World is paying for Xi's autocracy
Updated: Feb 29, 2020
The coronavirus outbreak in China has sharpened the world's attention once again on the political process there.
This column was published in the Bangkok Post, Friday January 31st, 2020.
"China's leaders sometimes seem 3 metres tall, presiding over a political and economic juggernaut that's founded universities at the rate of one a week and that recently used more more cement in three years that the United States did in the entire 20th century.
President Donald Trump has hailed president Xi JinPing as a "brilliant leader" and Michael Bloomberg says Mr Xi is "not a dictator". But we're now seeing the dangers of Mr Xi's authoritarian model, for China and the world.
The first known coronavirus infection in the city of Wuhan presented symptoms beginning on Dec 1, and by late December there was alarm in Wuhan's medical circles. That would have been the moment for the authorities to act decisively.
And act decisively they did - not against the virus, but against whistleblowers who were trying to call attention to the health threat. A doctor who told a WeChat group about the virus was disciplined and forced to admit wrongdoing. The police reported giving "education" and "criticism" to eight frontline doctors for "rumour-mongering" about the epidemic, instead of punishing these doctors, Mr Xi should have listened to them.
China informed the World Health Organisation of the virus on Dec 31 but kept its own citizens in the dark; as other countries reported infections even as China pretended that it had confined the outbreak to Wuhan, Chinese joked grimly about a "patriotic" virus that only struck foreigners.
Wuhan's mayor said he wasn't authorised to discuss the virus until late this month [January]. In the intervening time, people travelled to and from Wuhan and didn't take precautions.
The government finally ordered a lockdown on Jan 23 that quarantined people in Wuhan. But by then, five million people had already fled the city.
Because the government covered up the epidemic in the early stages, hospitals were not able to gather supplies, leading to shortages of testing kits, masks and protective gear. Some doctors were reduced to making goggles out of plastic folders.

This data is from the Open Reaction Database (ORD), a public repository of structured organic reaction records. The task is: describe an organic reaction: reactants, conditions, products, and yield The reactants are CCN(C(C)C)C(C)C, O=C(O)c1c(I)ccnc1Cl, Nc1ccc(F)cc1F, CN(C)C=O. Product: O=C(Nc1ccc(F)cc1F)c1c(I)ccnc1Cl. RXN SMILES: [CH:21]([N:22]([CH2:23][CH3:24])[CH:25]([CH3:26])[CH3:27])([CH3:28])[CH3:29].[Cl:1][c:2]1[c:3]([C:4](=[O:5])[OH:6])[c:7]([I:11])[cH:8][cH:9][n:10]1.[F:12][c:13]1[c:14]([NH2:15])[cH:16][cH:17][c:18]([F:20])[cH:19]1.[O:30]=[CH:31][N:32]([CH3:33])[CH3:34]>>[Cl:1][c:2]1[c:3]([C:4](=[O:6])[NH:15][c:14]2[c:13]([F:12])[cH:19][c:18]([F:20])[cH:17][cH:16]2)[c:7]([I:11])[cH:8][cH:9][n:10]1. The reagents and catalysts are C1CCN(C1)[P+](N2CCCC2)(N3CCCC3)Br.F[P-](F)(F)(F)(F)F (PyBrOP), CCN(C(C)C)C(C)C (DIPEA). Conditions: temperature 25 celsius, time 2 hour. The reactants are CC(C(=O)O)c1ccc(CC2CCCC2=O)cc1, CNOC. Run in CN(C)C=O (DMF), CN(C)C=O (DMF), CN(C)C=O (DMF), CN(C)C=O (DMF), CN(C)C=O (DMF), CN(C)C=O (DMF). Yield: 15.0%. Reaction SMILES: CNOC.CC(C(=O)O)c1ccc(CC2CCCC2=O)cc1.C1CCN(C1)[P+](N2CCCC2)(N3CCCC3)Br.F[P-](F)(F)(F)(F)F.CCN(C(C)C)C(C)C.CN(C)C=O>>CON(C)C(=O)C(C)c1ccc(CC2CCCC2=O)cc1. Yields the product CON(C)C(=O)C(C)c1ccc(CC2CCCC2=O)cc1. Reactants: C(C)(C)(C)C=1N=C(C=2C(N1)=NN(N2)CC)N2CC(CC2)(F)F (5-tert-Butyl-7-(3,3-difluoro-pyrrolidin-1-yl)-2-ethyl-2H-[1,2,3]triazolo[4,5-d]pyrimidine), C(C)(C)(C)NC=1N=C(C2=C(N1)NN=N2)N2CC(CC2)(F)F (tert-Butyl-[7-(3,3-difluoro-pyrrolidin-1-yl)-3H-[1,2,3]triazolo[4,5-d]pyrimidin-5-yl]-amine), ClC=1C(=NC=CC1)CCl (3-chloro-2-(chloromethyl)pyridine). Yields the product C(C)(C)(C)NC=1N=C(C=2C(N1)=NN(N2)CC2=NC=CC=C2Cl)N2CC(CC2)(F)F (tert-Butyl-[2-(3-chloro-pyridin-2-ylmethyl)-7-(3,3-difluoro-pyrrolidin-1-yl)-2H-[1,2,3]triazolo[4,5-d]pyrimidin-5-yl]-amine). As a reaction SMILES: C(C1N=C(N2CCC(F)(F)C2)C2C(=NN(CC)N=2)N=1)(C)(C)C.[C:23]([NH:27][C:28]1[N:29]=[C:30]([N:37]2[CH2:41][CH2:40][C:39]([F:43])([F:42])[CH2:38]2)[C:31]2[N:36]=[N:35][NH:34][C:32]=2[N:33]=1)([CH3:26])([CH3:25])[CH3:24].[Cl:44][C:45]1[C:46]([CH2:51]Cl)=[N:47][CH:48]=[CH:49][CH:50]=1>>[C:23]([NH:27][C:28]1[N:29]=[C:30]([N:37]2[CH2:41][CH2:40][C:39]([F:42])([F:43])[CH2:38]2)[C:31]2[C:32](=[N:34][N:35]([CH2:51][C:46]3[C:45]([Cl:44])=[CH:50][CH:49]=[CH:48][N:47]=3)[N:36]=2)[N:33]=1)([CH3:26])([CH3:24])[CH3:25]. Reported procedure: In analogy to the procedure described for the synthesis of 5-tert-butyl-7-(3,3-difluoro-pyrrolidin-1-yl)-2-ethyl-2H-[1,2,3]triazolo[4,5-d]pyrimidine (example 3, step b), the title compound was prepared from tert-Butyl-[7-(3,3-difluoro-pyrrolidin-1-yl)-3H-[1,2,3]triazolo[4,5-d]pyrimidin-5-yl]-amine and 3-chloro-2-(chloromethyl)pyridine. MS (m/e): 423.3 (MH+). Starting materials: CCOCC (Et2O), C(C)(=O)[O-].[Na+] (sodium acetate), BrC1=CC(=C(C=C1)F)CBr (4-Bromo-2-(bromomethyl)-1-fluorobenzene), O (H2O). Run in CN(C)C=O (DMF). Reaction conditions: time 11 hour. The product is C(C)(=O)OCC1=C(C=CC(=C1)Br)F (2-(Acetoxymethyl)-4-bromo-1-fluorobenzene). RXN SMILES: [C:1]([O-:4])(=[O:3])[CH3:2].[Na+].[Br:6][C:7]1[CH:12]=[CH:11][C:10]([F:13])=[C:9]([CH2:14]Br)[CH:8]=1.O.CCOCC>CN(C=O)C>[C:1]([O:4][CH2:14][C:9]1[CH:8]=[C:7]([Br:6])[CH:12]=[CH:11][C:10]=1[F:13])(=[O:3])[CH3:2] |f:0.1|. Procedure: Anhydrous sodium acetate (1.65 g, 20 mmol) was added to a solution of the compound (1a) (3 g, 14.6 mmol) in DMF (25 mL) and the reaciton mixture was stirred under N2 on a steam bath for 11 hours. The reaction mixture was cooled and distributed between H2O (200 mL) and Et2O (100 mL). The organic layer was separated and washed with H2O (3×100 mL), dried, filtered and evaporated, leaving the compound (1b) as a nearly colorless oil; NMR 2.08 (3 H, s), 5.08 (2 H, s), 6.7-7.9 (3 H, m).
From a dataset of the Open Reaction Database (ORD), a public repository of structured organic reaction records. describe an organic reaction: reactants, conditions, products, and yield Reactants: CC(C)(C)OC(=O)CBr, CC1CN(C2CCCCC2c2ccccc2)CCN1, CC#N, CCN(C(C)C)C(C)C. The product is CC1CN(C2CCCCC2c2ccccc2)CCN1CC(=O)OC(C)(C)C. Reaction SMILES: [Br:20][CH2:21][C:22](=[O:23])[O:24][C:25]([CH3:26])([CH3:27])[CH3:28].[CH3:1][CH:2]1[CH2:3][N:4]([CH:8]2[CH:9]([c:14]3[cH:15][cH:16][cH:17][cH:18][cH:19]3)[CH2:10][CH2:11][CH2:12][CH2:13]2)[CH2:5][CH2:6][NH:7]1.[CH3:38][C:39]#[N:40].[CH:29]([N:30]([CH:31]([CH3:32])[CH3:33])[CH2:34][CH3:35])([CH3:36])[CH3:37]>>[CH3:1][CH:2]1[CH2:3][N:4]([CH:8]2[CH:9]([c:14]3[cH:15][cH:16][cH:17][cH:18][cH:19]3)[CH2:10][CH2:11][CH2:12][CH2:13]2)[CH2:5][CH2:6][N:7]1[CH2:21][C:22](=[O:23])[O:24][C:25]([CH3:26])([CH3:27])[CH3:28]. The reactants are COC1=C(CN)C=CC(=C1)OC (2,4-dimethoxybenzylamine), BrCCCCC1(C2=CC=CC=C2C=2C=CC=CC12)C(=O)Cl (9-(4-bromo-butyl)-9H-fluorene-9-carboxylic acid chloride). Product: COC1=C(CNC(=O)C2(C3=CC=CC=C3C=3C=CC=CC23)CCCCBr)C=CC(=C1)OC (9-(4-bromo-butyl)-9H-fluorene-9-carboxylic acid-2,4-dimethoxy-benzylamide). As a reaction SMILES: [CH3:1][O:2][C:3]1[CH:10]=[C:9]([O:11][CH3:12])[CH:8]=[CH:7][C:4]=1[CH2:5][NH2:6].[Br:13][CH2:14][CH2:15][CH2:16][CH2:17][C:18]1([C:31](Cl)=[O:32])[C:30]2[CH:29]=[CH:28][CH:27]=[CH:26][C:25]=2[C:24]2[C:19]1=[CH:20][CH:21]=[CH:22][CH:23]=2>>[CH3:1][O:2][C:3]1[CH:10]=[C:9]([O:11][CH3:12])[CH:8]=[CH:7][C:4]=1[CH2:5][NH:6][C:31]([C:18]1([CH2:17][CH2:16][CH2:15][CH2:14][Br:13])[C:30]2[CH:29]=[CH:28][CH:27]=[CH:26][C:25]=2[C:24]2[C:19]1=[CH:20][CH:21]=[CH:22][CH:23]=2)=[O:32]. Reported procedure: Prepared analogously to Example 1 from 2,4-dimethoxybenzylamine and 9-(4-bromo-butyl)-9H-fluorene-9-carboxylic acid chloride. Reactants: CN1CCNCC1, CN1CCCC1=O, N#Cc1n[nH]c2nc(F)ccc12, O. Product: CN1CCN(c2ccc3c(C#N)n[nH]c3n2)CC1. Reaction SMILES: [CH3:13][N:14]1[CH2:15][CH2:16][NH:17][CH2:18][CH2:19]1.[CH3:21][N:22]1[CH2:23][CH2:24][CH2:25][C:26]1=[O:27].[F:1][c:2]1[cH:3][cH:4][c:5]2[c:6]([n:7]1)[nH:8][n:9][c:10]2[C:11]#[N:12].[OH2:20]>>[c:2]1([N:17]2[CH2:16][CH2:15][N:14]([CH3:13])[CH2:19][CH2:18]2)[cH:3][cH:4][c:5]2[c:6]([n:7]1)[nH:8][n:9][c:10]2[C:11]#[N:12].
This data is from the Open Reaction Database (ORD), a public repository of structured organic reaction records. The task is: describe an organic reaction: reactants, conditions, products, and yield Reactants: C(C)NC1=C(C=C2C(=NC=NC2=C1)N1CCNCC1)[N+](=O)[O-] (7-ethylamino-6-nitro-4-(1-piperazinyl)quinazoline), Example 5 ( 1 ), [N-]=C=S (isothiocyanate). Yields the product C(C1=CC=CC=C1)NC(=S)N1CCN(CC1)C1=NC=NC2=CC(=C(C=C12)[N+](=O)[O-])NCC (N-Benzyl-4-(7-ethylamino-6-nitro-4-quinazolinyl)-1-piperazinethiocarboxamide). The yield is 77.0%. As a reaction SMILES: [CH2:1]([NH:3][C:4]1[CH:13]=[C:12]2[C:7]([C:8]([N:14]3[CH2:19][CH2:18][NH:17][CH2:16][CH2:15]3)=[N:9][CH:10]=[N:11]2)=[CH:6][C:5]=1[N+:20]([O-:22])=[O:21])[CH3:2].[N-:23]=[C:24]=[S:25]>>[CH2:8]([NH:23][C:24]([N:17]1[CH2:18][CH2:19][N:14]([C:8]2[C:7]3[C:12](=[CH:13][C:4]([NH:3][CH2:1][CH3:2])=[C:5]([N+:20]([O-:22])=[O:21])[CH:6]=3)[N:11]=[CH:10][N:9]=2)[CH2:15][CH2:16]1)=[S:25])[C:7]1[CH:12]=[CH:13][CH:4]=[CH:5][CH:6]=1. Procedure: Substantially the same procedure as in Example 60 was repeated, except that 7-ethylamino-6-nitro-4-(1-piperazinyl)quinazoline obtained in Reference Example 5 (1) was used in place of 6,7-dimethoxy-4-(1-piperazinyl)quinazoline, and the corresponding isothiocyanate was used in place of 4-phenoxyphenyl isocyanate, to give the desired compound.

One reason for the early cover-up is that Mr Xi's China has systematically gutted institutions like journalism, social media, nongovernmental organisations, the legal professions and others that might provide accountability. These institutions were never robust in China, but on and off they were tolerated until Mr Xi came along.
I conducted a series of experiments on Chinese blogs over the years beginning in 2003 and was sometimes surprised by what I could get away with - but no longer. Mr Xi has dragged China backwards in terms of civil society, crushing almost every wisp of freedom and oversight.
For the same reason that Mr Xi's increasingly authoritarian China bungled the coronavirus outbreak, it also mishandled a swine flu virus that since 2018 has devastated China's hog industry and killed almost one-quarter of the world's pigs.
Dictators often make poor decisions because they don't get accurate information: When you squelch independent voices you end up just getting flattery and optimism from those around you. Senior Chinese Officials have told me that they are routinely lied to on trips to meet local officials and must dispatch their drivers and secretaries to assess the truth and gauge the real mood.
For this and other reasons, Mr Xi has made a series of mistakes. He mishandled and inflamed the political crisis in Hong Kong, he inadvertently assured the re-election of his nemesis as president of Taiwan, and he has presided over worsening relations with the United States and many other countries.
The coronavirus has already reached the Xinjiang region in the Far West of China, and one risk is that it will spread in the internment camps where China is confining about one million Muslims with poor sanitation and limited health care.
Viruses are challenges for any country, and it's only fair to note that China does a better job protecting its people from measles that the U.S. does. It's a credit to China's system that a baby born in Beijing today has a longer life expectancy than a baby born in Washington D.C. More broadly, the United States, which has several impoverished counties with lower life expectancy than Cambodia or Bangladesh, is in no position to lecture anyone about health.
But with a dose of humility, let's get over any misplaced admiration some Americans have for Mr Xi's authoritarian model.
The Chinese social contract has been that citizens will not get ballots but will live steadily better lives, yet China's economy is now as weak as it has been in three decades - and the coronavirus will sap growth further. Mr Xi is not living up to his end of the bargain, and this is seen in the anger emerging on Chinese social media despite the efforts of censors.
I don't know if Mr Xi is in political trouble for his misrule, but he should be. He's a preening dictator, and with this outbreak, some citizens are paying the price."
Nicholas D Kristof
Columnist with New York Times
Writer for The Atlantic, Zeynep Tufekci, explains how China’s use of surveillance and censorship makes it harder for Xi Jinping to know what’s going on in his own country. In fact, in light of what has happened with Covid-19, authoritarianism’s fatal flaw has been revealed.